I am still struggling with a better name for the concept, but until I nail the actual process, ‘Co-Creative Conversation’ will have to do. What I do know is that I want to combine the best the Knowledge Café with the best of Cooperative Learning. The short list looks like this:
- Unstressed conversation about controversial or complex topics
- The transformative personal experience of honest conversation
- Equal participation and individual accountability
- Specific target outcome(s)
I could include things such as assessment opportunities and feedback as optional points, but those four are the core of it. The question is whether such and amalgamation is even possible?
Or conversation as a means to an end
To an educationalist, the organic, self-organising nature that is the strength of the Knowledge Café is simultaneously its greatest weakness: There is nothing to stop an entitled, dominant male from hijacking the entire conversation. There is no way keep Mrs Know-It-All from zoning out because she has heard all her teammates’ trivial ideas before. There is also no way delegates will be guaranteed the opportunity to benefit from an introvert team member – and introverts are often goldmines if you can get them to open up. See article on introverts.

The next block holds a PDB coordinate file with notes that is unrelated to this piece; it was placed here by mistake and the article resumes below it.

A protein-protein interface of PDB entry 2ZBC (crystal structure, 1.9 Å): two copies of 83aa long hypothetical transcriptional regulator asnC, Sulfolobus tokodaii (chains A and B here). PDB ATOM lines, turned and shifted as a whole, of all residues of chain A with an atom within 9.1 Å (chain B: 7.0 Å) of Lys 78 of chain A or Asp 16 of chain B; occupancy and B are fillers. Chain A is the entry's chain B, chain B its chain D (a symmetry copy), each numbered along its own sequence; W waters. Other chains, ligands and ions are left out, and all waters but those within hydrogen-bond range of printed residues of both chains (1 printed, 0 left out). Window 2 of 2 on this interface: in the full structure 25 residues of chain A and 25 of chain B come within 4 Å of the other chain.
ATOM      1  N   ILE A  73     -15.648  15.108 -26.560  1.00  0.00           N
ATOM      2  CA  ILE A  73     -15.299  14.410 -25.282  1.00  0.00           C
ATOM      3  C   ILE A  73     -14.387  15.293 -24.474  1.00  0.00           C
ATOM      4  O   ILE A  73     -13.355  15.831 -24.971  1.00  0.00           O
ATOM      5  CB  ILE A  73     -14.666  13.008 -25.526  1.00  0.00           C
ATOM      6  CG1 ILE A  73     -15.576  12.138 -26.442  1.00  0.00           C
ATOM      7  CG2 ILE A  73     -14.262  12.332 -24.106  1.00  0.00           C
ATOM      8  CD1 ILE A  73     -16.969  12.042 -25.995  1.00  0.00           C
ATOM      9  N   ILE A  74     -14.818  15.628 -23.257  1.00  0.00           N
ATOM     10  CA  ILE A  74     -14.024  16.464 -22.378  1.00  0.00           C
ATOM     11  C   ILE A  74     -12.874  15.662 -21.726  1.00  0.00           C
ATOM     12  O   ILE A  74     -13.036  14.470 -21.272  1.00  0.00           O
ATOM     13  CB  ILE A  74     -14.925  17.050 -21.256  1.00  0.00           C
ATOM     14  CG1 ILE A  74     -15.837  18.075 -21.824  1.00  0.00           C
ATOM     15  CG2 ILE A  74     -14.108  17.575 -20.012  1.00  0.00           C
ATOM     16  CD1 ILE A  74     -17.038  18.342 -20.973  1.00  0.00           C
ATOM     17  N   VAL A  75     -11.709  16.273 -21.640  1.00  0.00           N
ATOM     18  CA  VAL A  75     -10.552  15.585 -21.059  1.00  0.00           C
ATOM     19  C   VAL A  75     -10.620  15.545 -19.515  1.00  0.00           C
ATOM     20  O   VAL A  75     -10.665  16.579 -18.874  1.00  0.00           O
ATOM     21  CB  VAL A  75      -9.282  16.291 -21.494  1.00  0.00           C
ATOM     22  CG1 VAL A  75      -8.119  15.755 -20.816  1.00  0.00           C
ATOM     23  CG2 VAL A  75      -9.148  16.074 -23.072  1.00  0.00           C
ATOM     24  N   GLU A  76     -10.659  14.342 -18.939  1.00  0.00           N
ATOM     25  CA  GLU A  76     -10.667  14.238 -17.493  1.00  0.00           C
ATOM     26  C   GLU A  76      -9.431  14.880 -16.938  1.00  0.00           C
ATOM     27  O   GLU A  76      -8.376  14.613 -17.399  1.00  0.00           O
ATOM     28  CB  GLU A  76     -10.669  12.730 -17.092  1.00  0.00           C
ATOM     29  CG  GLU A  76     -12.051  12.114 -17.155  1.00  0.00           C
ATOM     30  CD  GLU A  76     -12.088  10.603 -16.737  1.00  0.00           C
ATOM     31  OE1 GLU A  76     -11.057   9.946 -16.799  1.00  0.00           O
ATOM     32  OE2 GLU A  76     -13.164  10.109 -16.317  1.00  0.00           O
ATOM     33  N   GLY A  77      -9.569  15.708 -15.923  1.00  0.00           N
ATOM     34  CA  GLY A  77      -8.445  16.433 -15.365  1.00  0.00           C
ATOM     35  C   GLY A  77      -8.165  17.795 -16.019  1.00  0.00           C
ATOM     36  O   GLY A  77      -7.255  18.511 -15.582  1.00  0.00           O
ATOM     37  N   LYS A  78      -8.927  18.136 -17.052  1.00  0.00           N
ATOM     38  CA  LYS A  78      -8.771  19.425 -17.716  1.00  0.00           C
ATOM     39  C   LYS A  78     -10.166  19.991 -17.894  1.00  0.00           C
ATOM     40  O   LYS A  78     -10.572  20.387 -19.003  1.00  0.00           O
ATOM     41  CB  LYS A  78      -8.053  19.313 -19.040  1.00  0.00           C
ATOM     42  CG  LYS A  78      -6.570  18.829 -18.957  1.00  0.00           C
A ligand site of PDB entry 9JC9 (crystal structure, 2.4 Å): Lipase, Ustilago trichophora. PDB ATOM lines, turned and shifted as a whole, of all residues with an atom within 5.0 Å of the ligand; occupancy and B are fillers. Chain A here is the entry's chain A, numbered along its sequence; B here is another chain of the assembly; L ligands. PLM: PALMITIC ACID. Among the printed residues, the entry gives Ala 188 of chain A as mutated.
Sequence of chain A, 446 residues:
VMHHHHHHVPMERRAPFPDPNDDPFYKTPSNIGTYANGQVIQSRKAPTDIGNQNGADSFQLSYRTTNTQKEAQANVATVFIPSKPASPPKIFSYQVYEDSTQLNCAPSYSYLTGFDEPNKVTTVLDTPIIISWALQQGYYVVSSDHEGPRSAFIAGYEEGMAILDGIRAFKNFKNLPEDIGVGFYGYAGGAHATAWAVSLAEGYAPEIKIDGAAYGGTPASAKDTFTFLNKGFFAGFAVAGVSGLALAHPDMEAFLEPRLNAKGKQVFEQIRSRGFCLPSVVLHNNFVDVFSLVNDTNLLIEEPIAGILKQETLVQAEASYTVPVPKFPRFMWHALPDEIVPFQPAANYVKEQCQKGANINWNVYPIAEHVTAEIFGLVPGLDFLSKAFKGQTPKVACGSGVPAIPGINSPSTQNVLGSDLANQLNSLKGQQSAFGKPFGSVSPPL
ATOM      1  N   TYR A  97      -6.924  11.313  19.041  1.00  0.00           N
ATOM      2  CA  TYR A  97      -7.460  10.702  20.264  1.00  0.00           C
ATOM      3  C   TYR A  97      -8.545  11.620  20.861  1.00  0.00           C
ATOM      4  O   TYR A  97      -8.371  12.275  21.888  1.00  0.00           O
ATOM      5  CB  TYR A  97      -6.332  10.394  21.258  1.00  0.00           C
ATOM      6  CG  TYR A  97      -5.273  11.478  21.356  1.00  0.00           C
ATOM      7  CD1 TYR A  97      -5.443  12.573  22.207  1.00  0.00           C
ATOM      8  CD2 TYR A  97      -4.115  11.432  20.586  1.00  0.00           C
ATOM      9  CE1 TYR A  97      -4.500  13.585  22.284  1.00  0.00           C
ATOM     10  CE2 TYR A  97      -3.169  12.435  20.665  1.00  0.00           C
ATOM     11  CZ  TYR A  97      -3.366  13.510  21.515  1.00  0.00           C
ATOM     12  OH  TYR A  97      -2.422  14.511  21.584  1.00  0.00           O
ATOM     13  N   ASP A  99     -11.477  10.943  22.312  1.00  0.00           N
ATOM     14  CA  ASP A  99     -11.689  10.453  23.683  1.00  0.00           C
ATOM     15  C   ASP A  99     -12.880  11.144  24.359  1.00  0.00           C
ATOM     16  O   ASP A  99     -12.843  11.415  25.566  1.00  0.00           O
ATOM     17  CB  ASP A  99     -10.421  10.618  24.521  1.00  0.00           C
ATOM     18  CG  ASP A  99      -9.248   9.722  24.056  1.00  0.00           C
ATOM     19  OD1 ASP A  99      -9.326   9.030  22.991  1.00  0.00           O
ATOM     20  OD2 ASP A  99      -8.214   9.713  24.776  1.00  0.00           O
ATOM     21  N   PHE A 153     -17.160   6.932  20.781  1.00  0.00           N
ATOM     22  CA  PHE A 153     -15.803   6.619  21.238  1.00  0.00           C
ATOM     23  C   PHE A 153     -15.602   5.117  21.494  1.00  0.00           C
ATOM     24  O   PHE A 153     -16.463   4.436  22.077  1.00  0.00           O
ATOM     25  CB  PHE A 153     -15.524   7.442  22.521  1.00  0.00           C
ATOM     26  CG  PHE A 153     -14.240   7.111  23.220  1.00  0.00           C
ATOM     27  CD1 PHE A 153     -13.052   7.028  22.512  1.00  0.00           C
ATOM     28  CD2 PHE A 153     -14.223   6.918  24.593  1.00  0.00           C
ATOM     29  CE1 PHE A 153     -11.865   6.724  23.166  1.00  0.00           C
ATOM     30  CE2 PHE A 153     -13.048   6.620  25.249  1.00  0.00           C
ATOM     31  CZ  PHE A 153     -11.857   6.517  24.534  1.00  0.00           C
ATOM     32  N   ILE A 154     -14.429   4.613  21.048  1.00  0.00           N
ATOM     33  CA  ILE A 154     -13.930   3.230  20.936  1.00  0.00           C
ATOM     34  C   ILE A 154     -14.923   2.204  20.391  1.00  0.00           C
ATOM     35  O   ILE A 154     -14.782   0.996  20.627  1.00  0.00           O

In summary, the approach of the traditional Knowledge Café is inductive. In yesterday’s session at Roehampton, we started with a single, specific question: “Why is engagement so low?” This conversation then detonated in all directions.
Which, of course, runs directly contrary to the deductive process of moving from generalities to arrive at clear-cut solutions, results and ‘action steps.’ But, though at first glance it seems the very antithesis to my wish to achieve a predefined ‘specific target outcome’, this initial ‘open-ended-ness’ is vital in the Co-Creative Conversation to avoid the classic trap of coming up with solutions before defining the actual problem, which seems to be the scourge of our era. (See The eternal recurrence of the ‘New Initiative’).